Changing Planet

Ivory Boom in Vietnam Threatens Asia’s Last Wild Elephants

illegal-ivory-trinkets-picture.jpg

Ivory on sale in Vietnam is commonly mixed in with pig teeth and carved bone, perhaps in an attempt to dupe government inspectors, the wildlife trade monitoring network TRAFFIC said in a report.

© Daniel Stiles/TRAFFIC

Indochina’s few surviving wild elephants are under increasing threat from booming illegal ivory prices in Vietnam, according to a new market analysis released today by TRAFFIC, the wildlife trade monitoring network.

“An assessment of the illegal ivory trade in Vietnam said Vietnamese illegal ivory prices could be the highest in the world, with reports of tusks selling for up to U.S. $1500/kg [$680 per pound] and small, cut pieces selling for up to $1863/kg [$846 per pound],” TRAFFIC said in a news statement.

Most of the raw ivory was said to originate from the Lao Peoples’ Democratic Republic, with small amounts from Vietnam and Cambodia.

“This is a worrying trend that indicates even more pressure is being put on already fragile Asian Elephant populations,” said Azrina Abdullah, director of TRAFFIC Southeast Asia.

Asian-elephant-facts.jpg

According to IUCN figures, no more than 1,000 elephants are believed to survive in Lao PDR, while in Vietnam, fewer than 150 are believed to exist. In December 2008, TRAFFIC released a report that found evidence of widespread smuggling of live Asian Elephants and their ivory from Myanmar.

Mammoth ivory from Russia was also used in small quantities, but no African raw ivory was found, although it was still being illegally imported into Vietnam up to at least 2004, TRAFFIC said.

“Trade in ivory was outlawed in Vietnam in 1992, but a major loophole in the legislation exists because shops can still sell ivory in stock dating from the prohibition. This allows some shop owners to restock illegally with recently-made carved ivory.”

In 2008, TRAFFIC surveyed 669 retail outlets across Vietnam and found 73 (11%) selling a total of 2,444 ivory items. Whilst the scale of the ivory market was smaller than in previous surveys, there were signs of increasing demand and overall numbers of craftsmen had increased since 2001. Ho Chi Minh City had the most retail outlets (49) and ivory items (1,776), but Ha Noi, with only 10 outlets, had the highest number of craftsmen, the news statement elaborated.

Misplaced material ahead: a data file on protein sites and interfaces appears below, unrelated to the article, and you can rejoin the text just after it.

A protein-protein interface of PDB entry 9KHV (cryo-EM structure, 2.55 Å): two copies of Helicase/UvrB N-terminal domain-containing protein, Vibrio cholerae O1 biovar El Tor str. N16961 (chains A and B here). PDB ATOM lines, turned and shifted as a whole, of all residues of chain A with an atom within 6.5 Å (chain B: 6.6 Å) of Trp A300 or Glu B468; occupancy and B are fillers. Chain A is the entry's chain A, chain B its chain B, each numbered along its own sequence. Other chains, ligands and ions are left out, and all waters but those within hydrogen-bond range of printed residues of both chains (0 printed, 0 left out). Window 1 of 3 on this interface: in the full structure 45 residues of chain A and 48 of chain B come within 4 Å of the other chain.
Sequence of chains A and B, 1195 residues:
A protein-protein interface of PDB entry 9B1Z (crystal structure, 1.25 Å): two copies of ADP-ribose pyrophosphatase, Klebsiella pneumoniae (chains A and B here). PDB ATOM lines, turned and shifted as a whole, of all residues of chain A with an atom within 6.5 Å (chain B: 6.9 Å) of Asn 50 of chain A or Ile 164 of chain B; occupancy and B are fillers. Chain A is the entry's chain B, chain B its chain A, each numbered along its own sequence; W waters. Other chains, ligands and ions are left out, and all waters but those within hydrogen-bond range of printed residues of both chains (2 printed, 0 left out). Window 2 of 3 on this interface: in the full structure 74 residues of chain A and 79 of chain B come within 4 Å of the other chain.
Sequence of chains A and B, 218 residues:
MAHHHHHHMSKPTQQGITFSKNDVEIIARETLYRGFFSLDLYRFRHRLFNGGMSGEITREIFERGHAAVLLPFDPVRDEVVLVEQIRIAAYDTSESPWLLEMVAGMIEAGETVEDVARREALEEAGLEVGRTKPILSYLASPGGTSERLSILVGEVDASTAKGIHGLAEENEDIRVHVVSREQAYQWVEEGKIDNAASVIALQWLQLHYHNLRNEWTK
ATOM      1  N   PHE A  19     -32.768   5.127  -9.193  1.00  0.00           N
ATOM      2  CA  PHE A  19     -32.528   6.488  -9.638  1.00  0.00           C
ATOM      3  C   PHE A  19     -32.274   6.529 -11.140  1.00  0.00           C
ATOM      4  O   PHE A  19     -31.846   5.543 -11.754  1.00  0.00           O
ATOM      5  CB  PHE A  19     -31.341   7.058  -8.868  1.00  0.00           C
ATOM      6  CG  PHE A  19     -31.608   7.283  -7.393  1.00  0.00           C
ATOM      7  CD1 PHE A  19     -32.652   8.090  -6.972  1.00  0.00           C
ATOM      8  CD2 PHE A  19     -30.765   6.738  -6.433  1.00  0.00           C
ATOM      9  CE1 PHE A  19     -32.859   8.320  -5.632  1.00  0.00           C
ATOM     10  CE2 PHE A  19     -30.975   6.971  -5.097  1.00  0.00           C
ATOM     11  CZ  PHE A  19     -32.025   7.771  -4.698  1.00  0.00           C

“Although fewer ivory items were seen in 2008 than in 2001, worked ivory is increasingly being sold directly to buyers through middlemen or on the Internet, bypassing retail outlets,” Abdullah said ,

“Continued demand for illegal ivory is driving the prices so high,” Abdullah explained .

Recent seizures in and outside Vietnam also suggest that most raw ivory is being supplied to China. “The main buyers of ivory were from China (including Hong Kong and Taiwan) and Thailand, local Vietnamese, American-Vietnamese and Europeans, in that order,” the release said.

The report recommends that Vietnam should comply with its obligations under CITES (the Convention on International Trade in Endangered Species of Wild Fauna and Flora), particularly regarding the reporting of ivory seizures, that national regulations and their enforcement should be tightened and offenders prosecuted, and that ivory for sale in retail outlets should be confiscated by the government and destroyed.

The report also recommends better training for wildlife law enforcement officers and continued participation in the ASEAN Wildlife Enforcement Network (ASEAN-WEN) and similar initiatives that aim to control the illicit trafficking of ivory and other wildlife products in the region.

asian-elephant-picture.jpgNGS photo by Jodi Cobb

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Elephant Ivory Sales Stir Controversy

Elephants Imprisoned by Roads in Congo River Region

Elephants’ Legendary Memories May Be Key to Their Survival

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Forty years in U.S., UK, and South African media gives David Braun global perspective and experience across multiple storytelling platforms. His coverage of science, nature, politics, and technology has been published/broadcast by the BBC, CNN, NPR, AP, UPI, National Geographic, TechWeb, De Telegraaf, Travel World, and Argus South African Newspapers. He has published two books and won several journalism awards. He has 120,000 followers on social media. David Braun edits the National Geographic Society blog, hosting a global discussion on issues resonating with the Society's mission and initiatives. He also directs the Society side of the Fulbright-National Geographic Digital Storytelling Fellowship, awarded to Americans seeking the opportunity to spend nine months abroad, engaging local communities and sharing stories from the field with a global audience. Follow David on Facebook  Twitter  LinkedIn
  • meggan

    i wuv elephants! 😉

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